Recall petitions: Electoral Commission appeals for signers' secrecy
Protecting the secrecy of individuals who sign a petition to unseat a sitting MP should be improved, the Electoral Commission has said.
It has reviewed the process, which was used for the first time last year to unsuccessfully recall the Democratic Unionist Party's (DUP) Ian Paisley.
The support of 10% of his North Antrim constituents was required to force a by-election but it fell short by 444 signatures.
The commission has recommended changes.
Recall petitions have been used twice this year.
In May, Fiona Onasanya was the first MP to be removed by the process, which she faced after she was jailed for lying about a speeding offence.
She was expelled by Labour after her conviction and had been representing Peterborough as an independent.
The Conservative MP Chris Davies lost his seat in June after he was convicted of a false expenses claim.
'Secrecy important in democracy'
The commission said that since the Recall of MPs Bill had begun to be used it felt there were areas in the process that had led to "administrative challenges and issues with transparency and secrecy".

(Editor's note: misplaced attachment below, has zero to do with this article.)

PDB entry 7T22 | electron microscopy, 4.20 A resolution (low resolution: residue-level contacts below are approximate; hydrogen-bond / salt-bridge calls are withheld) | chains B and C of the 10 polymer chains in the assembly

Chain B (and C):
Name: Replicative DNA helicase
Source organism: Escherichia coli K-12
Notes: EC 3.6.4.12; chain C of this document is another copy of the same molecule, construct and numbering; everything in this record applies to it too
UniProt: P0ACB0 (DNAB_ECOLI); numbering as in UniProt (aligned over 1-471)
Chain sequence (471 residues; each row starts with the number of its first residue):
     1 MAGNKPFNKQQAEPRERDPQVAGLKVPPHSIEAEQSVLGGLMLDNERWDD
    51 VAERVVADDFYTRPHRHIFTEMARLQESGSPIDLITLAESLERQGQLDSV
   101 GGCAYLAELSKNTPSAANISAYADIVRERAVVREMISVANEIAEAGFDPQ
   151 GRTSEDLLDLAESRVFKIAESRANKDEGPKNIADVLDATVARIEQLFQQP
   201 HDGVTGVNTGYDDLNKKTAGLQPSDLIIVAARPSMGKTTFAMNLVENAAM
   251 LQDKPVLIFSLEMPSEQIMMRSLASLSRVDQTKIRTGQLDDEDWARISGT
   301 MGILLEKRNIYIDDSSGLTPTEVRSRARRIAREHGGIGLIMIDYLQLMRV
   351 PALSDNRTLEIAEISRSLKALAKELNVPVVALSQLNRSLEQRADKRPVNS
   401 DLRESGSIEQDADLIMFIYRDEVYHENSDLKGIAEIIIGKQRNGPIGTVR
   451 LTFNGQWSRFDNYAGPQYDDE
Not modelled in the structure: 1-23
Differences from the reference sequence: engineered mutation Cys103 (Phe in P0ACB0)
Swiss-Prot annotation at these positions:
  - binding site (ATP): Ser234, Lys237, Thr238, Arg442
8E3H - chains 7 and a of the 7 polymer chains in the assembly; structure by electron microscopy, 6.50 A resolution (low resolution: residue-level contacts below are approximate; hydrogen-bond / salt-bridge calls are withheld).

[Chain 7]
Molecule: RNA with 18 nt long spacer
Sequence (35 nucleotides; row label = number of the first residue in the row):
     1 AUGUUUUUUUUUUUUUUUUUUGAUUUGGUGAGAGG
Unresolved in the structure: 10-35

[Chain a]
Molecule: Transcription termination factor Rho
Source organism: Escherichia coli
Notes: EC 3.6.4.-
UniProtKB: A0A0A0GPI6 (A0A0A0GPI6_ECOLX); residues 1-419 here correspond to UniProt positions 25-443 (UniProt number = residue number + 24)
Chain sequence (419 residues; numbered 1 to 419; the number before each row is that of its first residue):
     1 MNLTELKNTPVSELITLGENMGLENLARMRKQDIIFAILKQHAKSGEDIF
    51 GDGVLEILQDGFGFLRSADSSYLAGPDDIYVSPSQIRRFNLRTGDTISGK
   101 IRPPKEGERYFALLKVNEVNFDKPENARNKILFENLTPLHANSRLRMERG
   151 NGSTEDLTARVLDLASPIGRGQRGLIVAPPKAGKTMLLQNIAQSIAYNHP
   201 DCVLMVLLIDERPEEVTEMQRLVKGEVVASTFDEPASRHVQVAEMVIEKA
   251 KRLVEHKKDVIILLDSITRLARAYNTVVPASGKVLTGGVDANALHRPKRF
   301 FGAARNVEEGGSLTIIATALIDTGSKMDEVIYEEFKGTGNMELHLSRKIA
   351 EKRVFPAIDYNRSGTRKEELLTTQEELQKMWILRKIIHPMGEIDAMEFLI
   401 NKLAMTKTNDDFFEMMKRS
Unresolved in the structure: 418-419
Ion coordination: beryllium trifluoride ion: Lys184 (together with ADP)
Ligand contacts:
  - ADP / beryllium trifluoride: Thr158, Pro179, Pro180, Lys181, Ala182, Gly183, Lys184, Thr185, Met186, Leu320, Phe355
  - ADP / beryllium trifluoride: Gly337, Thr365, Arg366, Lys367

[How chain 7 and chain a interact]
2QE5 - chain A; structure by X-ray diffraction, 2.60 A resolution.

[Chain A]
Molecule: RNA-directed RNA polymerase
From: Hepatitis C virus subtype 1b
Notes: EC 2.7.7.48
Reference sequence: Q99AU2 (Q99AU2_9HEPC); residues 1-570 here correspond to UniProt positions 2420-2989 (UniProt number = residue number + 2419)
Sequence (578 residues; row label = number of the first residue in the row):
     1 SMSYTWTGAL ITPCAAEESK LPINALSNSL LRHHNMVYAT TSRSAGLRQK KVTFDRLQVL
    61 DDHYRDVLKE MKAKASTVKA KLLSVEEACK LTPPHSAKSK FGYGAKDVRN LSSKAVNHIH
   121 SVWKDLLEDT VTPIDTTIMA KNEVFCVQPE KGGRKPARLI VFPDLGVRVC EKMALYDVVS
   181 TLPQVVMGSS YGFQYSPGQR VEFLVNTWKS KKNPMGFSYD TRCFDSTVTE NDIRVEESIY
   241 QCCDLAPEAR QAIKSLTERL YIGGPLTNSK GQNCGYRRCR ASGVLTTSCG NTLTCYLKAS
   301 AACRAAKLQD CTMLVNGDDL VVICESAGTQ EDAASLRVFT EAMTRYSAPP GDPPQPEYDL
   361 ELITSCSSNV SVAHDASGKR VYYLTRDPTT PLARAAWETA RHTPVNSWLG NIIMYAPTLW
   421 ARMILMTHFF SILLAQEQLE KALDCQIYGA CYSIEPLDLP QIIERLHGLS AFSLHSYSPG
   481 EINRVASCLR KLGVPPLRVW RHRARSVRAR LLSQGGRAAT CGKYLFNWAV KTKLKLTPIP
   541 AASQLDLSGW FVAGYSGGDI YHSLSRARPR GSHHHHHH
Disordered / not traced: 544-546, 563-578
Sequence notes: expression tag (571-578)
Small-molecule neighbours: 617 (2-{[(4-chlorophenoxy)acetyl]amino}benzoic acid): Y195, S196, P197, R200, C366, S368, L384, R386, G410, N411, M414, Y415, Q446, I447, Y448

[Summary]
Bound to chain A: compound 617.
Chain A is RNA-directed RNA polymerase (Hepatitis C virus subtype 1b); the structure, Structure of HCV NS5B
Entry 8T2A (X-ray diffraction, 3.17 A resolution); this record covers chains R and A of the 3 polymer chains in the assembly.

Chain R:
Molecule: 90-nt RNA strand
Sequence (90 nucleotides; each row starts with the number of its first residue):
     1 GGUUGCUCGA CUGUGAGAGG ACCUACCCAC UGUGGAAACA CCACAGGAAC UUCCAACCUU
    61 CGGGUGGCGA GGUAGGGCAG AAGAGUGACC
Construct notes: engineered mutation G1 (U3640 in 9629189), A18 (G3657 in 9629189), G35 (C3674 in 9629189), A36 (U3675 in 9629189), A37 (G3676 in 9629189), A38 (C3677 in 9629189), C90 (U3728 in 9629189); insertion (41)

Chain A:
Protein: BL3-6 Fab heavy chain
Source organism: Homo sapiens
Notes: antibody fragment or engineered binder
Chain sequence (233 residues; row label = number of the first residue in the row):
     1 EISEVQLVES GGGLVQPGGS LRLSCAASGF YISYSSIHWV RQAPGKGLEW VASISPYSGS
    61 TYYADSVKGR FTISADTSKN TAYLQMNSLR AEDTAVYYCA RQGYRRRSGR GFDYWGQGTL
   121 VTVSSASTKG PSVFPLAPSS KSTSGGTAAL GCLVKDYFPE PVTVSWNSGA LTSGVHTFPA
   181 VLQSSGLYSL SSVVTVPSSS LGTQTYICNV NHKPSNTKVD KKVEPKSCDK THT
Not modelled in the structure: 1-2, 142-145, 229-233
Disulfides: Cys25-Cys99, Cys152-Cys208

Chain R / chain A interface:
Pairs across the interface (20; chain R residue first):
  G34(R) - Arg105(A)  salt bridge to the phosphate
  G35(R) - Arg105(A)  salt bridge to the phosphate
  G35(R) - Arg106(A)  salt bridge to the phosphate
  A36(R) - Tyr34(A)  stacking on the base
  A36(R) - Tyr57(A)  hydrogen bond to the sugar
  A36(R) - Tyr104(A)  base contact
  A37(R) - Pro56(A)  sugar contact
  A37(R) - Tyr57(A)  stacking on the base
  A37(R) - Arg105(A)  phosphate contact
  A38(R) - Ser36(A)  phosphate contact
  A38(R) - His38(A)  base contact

It called on the government to review the recall petition policy and make changes reflecting its recommendations.
They include possibly reducing the length of time the petition remains open, suggesting a four-week period instead of the current six weeks.
It also suggested reviewing the recall petition regulations in Northern Ireland to ensure "appropriate access" to inspect the register if there are concerns about fraud at future petitions.
The commission recommended greater clarity about the closing time of signing places on the final day of the petition.
Craig Westwood of the Electoral Commission said: "When you vote at an election the way you have chosen to vote is protected by the secrecy of the ballot.
"But the same is not true at a recall petition - when you enter a signing place it is clear that you are doing so to sign the petition to recall your MP."
He added: "Secrecy is an important principle in our democracy and we have therefore asked the UK government to consider ways to mitigate this."
He suggested one measure could be to introduce an equivalent to the signing sheet for those who oppose the petition.